Mandatory arbitration clauses in consumer contracts have been – by most accounts – a boon for the corporations that draft those contracts and a bane for consumers (and litigators on both sides of the aisle). The perception is that mandatory arbitration decreases consumer access to the courts by reducing or eliminating the availability of the class action, that arbitrators used in consumer actions are often not truly “independent” and that fee-splitting provisions, limits on recovery and other procedural devices often result in customers not proceeding with their grievances even when the amount at issue would otherwise justify an individual claim.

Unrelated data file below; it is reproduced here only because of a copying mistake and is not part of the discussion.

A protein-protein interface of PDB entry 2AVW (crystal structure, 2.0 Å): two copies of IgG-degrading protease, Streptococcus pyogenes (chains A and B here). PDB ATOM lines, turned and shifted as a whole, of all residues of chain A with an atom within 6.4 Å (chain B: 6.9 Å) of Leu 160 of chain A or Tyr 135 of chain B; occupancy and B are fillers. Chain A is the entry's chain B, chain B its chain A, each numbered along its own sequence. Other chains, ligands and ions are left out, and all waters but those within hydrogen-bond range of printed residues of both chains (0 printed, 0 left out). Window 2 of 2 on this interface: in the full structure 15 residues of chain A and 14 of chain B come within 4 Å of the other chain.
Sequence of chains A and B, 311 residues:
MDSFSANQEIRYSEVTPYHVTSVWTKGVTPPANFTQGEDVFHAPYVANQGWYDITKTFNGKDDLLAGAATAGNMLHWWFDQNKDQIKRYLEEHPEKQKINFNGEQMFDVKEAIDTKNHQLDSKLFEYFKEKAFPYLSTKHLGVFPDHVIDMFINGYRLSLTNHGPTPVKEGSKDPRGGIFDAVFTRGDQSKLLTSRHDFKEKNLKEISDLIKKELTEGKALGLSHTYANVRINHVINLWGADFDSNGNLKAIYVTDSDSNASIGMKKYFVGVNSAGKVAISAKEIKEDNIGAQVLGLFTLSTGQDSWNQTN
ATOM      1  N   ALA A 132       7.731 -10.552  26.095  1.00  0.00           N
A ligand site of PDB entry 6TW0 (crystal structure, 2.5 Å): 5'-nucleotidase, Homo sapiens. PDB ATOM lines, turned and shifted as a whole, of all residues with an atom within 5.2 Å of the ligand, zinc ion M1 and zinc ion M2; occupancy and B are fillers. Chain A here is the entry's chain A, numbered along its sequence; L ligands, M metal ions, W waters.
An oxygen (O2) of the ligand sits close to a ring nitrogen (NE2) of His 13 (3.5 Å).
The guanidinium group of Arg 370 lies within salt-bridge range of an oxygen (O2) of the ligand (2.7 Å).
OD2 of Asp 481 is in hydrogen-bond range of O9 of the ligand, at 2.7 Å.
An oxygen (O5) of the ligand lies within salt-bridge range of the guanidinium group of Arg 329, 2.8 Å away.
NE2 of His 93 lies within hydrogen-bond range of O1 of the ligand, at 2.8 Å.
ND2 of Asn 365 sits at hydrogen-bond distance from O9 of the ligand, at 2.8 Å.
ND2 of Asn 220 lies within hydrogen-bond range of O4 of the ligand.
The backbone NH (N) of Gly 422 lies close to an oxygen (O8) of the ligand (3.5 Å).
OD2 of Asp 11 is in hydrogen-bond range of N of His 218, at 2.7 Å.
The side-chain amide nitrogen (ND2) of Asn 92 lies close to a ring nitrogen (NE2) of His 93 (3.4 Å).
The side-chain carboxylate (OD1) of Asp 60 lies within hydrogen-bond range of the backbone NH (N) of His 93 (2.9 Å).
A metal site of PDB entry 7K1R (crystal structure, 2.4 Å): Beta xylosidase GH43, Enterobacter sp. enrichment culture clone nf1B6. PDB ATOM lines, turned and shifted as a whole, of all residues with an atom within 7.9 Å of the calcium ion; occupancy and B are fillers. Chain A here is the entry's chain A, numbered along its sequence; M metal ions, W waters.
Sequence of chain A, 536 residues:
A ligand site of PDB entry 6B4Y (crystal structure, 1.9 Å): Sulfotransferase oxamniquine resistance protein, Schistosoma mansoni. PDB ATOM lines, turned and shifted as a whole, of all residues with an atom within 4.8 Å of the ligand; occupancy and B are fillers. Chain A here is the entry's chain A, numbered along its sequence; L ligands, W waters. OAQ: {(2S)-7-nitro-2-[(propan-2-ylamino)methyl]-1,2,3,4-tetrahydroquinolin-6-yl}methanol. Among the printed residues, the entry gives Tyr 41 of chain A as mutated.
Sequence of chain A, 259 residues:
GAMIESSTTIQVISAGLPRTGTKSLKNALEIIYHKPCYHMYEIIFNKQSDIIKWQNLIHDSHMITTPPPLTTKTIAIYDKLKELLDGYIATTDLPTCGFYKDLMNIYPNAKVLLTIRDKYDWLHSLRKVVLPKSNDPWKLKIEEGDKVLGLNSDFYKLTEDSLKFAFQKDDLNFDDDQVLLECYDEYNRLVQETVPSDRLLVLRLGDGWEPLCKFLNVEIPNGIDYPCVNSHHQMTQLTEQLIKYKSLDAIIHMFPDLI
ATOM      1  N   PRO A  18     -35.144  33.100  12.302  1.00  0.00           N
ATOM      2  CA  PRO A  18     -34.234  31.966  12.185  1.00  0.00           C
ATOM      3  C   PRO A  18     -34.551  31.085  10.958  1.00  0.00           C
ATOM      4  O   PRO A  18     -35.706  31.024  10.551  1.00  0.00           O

To what extent this either prevents or dissuades consumers from being able to enforce their legal rights against the corporations with whom they do business has been a matter of ongoing debate, with consumers and their advocates coming down largely on one side and corporations and the Courts – most particularly the U. S. Supreme Court in AT&T Mobility v. Concepcion, American Express Co. v. Italian Colors and other recent cases – coming down on the other. While this Court has proven perhaps a touch less socially conservative than critics feared, they have been every bit as anti-consumer and pro-business as imagined. For better or worse, SCOTUS appears willing to continue this kind of neo-Lochner hands-off approach to consumer contracts and, because of the preemptive effect of the Federal Arbitration Act, state legislative protections are rendered largely meaningless.